At the time of writing, the OFAC SDN list contains 5,466 entities. This list proscribes the entities that on a statutory basis, companies and individuals can not deal with.
However, it is apparent that regulators and counter-parties alike do not consider this enough. What other entities should companies or individuals not wish to deal with, that are not on the OFAC list?
The below list is just some of those entities that are proscribed by other regulations:
- Foreign Officials – The Foreign and Corrupt Practices act makes “unlawful for certain classes of persons and entities to make payments to foreign government officials to assist in obtaining or retaining business”. The U.S. Patriot Act stipulates that financial companies must make “enhanced scrutiny of [an] account if it is owned by, or is being maintained on behalf of, any senior political figure where there is reasonable suspicion of corruption”. Searching OFAC will not result in a company being aware that the counter-party is a foreign official.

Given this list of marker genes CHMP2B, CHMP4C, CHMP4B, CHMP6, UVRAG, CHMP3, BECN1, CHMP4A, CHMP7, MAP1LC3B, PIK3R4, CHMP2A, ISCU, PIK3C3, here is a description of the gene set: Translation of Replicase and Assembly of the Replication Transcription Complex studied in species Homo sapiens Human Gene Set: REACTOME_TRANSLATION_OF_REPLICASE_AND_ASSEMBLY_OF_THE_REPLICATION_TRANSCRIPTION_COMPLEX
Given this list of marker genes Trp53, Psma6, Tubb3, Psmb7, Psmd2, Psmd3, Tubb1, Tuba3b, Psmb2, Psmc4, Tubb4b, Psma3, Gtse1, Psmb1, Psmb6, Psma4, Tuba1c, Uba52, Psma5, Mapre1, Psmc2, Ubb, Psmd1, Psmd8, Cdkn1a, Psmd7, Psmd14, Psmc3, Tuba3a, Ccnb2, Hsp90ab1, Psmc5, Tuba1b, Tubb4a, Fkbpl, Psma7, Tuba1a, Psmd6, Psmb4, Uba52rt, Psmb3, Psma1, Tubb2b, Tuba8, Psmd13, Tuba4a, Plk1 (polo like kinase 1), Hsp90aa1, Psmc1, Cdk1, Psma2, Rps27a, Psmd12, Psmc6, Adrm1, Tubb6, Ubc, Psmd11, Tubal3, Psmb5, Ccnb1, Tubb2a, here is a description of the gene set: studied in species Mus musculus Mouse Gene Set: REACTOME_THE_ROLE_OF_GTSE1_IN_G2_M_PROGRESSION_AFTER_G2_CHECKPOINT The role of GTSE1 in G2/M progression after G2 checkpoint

- Individuals subject to adverse media – Should a business conduct business with a counterparty who has been subject to adverse media, but has not been aware of that adverse media, it is clearly negligent of that business as they have can not evidence that they have carried out due diligence against that individual.
- Money-Launderers – Any precedent crime which results in funds being procured (such as prostitution or racketeering) will result in criminals attempting to launder funds. Those individuals convicted of money laundering will not be on the list. Take for instance, Abel Ebifemowei, previously cited in U.S. cables as having been involved in a range of crimes:
Abel Ebifemowei, ex-Governor Alamieyeseigha’s cousin and Bayelsa State transportation official, had masterminded the kidnapping, gathering youths from Ondo, Rivers, Bayelsa, and Delta states and funding their activities. Ebifemowei is also under suspicion for assisting Alamieyeseigha’s escape from UK authorities in December 2005. The SSG said the GON plans to issue a warrant for his arrest on allegations of organizing and financing militia activity in four states.
This however, is simply the beginning of a long range of reason of why simply searching OFAC does not demonstrate a duty of care and why a much wider range of tools are necessary to properly evidence due diligence.